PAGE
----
WHEN an orang asli villager in Sungai Kejar of Perak’s Royal Belum State Park was asked how many people in the area had been lost to the disease they call serawan, his answer was: “Satu ratus, dua ratus ... tiga ratus!”
Given that the Sungai Kejar settlements have only around 300 inhabitants (according to official numbers), the man’s claim was likely to be wide of the mark.
As the district officer of the health department overseeing the area said, the orang asli there are uneducated – they’re not great at keeping records. They rarely report births or deaths either.
So most of the time, when dealing with the orang asli, authorities like the health department or Orang Asli Development Department (Jakoa) are working with anecdotal evidence.
Is serawan even the killer disease the locals say it is? Even among the orang asli, there are different descriptions of the disease, which has confused doctors.
The only way to find out, it seems, would be to have medical personnel stationed in Sungai Kejar, and wait for someone to develop the first symptom – oral thrush, the one thing the doctors could agree based on photographic evidence – so they can get a diagnosis.
While some parties have sprung into action after R.AGE’s report on serawan, others have questioned the validity of these stories, as well as the claims made by the orang asli interviewed in the accompanying documentary.
But what we do know is this – an eight-year-old girl named Malini died while the R.AGE team was there.
Another infant had oral thrush during an earlier research trip, and a father showed his daughter’s death certificate. She died on May 17 this year. She was 15.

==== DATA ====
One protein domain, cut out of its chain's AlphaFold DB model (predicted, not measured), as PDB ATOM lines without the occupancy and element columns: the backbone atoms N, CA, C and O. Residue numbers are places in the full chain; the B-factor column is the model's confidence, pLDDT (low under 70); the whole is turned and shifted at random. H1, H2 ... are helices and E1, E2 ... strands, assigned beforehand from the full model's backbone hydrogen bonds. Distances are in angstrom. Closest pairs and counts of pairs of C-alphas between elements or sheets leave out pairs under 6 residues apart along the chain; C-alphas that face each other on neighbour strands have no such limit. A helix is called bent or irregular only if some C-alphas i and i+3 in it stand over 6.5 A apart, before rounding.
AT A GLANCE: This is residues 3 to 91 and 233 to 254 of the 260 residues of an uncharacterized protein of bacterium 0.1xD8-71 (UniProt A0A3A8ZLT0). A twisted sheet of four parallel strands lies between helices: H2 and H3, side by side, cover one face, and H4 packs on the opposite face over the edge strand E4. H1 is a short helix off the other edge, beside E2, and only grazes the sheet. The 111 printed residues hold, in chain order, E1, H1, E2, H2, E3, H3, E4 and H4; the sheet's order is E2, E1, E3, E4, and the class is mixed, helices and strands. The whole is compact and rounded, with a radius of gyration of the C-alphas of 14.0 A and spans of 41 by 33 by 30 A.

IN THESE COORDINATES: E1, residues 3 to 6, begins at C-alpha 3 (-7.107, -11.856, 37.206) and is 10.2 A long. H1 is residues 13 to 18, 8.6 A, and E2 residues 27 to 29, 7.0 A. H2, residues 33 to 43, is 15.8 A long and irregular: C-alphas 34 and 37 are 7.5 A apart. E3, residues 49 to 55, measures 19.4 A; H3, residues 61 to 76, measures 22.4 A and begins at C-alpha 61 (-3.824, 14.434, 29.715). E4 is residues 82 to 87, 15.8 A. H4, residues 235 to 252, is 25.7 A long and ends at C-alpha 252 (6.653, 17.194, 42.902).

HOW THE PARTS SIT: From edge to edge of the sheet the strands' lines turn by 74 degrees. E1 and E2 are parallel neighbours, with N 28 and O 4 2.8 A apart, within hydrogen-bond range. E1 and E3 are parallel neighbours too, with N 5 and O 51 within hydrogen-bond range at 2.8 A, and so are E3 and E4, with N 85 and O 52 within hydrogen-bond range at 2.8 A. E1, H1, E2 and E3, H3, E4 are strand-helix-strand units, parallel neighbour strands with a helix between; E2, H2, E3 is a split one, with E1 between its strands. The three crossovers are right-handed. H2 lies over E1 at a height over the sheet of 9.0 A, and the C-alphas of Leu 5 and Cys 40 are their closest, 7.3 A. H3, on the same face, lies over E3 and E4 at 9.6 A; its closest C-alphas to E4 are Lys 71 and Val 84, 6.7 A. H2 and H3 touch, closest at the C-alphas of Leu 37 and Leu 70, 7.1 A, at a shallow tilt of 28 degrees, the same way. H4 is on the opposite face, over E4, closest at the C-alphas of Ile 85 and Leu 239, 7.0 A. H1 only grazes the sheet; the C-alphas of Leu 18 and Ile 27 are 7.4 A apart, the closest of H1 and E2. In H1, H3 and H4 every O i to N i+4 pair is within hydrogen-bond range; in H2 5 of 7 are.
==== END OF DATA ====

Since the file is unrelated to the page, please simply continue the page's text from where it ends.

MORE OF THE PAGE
We also know that almost every family in the area has a story of a young child dying, and some even showed where they buried their children.
Even if we were so callous as to disregard most of what the Jahai said, there are things we know for sure.
What if this had happened in a school in Kuala Lumpur?
Would we be debating the validity of the statistics? Would we be arguing over the semantics of the words? Would we be busy pointing fingers?
Not likely. We would at least look into it first.
The orang asli – those in Sungai Kejar and elsewhere – are as human as the rest of us and deserve the same treatment as everyone else.
In fact, many of the orang asli don’t even want help.
Some believe doctors harvest organs from orang asli corpses, and they run off when they see mobile clinics coming.
But surely something is wrong when orang asli have developed such a deep distrust towards the outside world, that they would rather have their children die than seek help.
Like the anthropologist said: “When you are a public servant, you’re entrusted with a responsibility. It’s your job to find out; it’s not your job to blame them or your job to dismiss them. It’s your job to find out whether there is some element of truth to this narration (narrative).”